“second fuel price apocalypse of the 21st century, commencing during a time line that will begin with spring training and end when the Cubs are written off as a baseball non-contender” so, June 1st.

    #7
  8. Mark

    Don
    December 20, 2010, 11:23 AM
    I blame the crazy “Republican” causing this mess. This problems have been existed since Bush was in office.

    ——————————–
    Hey Don, who do you think got us into the housing financial crisis? It wasn’t GW, it was your old pal Clinton and Barney Frank, the head of HUD. They are the ones that deregulated HUD to the point they would give loans to anyone with a pulse.

    #8
  9. old smoker

    now is the time for a beat down on the Wall Street gamblers who are behind the insane run up in the price of oil. the run up has nothing to do with Washington or the oil companies, only the modern day version of the Enron robbers.

    #9
  10. MarcS

    Republicans own Texas and dictate national policy at this point. Republicans are also naturally tied to oil companies (just as you can say Democrats are tied to their own special interest groups). The result of voting in the “Oil Party” this last election is that Oil is about to get a big payday. No surprise at all.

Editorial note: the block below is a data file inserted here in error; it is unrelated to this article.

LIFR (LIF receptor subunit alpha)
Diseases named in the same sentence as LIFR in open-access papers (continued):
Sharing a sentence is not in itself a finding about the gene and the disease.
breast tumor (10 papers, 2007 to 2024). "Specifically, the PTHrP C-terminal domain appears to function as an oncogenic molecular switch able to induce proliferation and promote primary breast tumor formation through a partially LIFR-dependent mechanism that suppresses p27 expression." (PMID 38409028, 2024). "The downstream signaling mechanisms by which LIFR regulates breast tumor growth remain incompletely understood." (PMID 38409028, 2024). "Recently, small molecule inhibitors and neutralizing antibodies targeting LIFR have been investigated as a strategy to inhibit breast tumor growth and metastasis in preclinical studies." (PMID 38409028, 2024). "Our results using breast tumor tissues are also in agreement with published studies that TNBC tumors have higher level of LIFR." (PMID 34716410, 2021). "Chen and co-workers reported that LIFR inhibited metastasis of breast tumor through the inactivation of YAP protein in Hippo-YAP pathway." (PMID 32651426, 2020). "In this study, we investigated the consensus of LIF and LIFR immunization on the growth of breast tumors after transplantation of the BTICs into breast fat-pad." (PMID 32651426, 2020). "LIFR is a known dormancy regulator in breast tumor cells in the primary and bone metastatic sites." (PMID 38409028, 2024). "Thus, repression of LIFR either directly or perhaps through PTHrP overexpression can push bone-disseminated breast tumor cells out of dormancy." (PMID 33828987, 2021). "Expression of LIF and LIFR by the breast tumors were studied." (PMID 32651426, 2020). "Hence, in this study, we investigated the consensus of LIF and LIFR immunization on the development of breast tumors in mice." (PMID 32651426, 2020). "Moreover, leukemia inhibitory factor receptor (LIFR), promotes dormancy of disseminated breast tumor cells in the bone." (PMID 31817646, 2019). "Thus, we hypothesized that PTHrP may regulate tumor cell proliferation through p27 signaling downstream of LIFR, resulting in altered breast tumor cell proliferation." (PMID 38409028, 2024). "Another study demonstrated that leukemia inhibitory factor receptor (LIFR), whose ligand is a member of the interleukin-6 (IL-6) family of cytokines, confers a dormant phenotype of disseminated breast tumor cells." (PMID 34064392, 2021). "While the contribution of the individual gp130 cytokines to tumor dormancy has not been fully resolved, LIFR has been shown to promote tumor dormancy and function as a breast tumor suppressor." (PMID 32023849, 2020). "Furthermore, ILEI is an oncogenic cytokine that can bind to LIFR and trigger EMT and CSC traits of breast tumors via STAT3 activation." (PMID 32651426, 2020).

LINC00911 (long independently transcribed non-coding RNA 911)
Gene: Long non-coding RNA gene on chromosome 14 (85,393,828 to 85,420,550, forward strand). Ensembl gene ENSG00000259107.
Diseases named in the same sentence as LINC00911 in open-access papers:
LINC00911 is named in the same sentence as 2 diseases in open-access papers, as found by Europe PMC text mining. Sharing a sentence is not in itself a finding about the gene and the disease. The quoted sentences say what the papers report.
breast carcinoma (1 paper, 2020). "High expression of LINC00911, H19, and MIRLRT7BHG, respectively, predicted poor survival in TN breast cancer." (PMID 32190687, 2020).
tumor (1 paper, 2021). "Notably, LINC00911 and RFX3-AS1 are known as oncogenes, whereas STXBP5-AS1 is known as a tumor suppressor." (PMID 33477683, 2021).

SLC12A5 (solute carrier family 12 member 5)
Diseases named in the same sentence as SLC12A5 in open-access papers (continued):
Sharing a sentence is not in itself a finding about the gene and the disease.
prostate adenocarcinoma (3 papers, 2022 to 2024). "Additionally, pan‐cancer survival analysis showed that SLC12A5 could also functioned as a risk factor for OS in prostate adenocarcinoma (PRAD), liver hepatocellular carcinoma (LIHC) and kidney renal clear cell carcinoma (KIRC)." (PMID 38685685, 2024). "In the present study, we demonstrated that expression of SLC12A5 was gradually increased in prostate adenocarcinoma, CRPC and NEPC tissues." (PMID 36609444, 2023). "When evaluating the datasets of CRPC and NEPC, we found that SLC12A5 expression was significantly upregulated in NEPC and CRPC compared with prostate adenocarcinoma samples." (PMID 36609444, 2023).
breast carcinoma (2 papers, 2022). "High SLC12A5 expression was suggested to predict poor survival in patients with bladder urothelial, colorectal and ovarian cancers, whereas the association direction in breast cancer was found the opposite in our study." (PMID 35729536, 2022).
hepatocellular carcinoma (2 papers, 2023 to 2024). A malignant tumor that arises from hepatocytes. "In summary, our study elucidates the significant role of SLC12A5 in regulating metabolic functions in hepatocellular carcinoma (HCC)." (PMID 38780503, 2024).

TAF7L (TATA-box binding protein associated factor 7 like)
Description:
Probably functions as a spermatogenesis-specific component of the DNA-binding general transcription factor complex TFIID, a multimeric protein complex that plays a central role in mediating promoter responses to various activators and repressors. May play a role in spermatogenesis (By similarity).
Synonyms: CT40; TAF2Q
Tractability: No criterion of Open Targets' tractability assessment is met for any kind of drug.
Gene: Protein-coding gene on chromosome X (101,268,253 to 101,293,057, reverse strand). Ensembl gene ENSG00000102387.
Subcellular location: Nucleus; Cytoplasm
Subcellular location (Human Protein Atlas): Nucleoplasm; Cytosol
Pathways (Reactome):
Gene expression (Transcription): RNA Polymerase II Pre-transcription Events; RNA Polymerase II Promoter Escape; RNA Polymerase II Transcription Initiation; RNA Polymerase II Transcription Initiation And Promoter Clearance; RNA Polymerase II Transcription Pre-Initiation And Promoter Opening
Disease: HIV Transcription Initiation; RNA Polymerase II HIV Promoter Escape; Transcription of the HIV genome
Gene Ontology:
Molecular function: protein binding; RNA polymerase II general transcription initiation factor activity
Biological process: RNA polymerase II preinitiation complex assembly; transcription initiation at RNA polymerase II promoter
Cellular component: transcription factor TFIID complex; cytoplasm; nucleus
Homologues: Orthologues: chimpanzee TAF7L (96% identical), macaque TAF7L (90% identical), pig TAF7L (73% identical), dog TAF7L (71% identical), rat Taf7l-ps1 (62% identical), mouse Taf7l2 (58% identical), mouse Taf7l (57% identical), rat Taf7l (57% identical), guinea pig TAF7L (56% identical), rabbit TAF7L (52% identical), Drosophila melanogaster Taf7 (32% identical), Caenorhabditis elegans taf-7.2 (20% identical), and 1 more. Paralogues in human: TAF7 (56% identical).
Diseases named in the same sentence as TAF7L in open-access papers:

#10
  11. Ringo

    Interesting the amount of space devoted to defending Obama on this one. Not that it matters; this is a “progressives” dream come true; watching the acceleration of the demise of the American middle class and the potential for forcing many who would otherwise never be interested in electric vehicles into seriously considering them. And if progressives are really lucky, the gas prices will go even higher resulting in reluctant buyers having to separate themselves from their hard earned dollars to actually buy the eltrojunk. And of course if that is the case then it’s sure to be true that many millions of dollars will make it’s way to the Democrat constituency at the UAW that builds the Chevy Volt. Isn’t that convenient. Actually, the more I think about this, the more “convenient” this seems to be for the Progressive Democrat party. I don’t suppose the gas price rise has any thing to do with screw tightning by the EPA?????? Nah, no one would think of that.

    #11
  12. CYFAIRDOG

    Old smoker is on target. The big banks are playing in the commodities market in order to beat the inflation that is certain to follow the deficit spending that both parties are pushing through. That kind of speculation exacerbates the natural supply and demand effects of the market by simulating demand. The profit for these investment firms comes from consumers of products made from those commodities. JP Morgan bought one billion dollars worth of copper a few weeks ago, sending the price per pound from about $3.80 to $4.20. You can bet the same thing is happening in oil.

    #12
  13. rbmeoe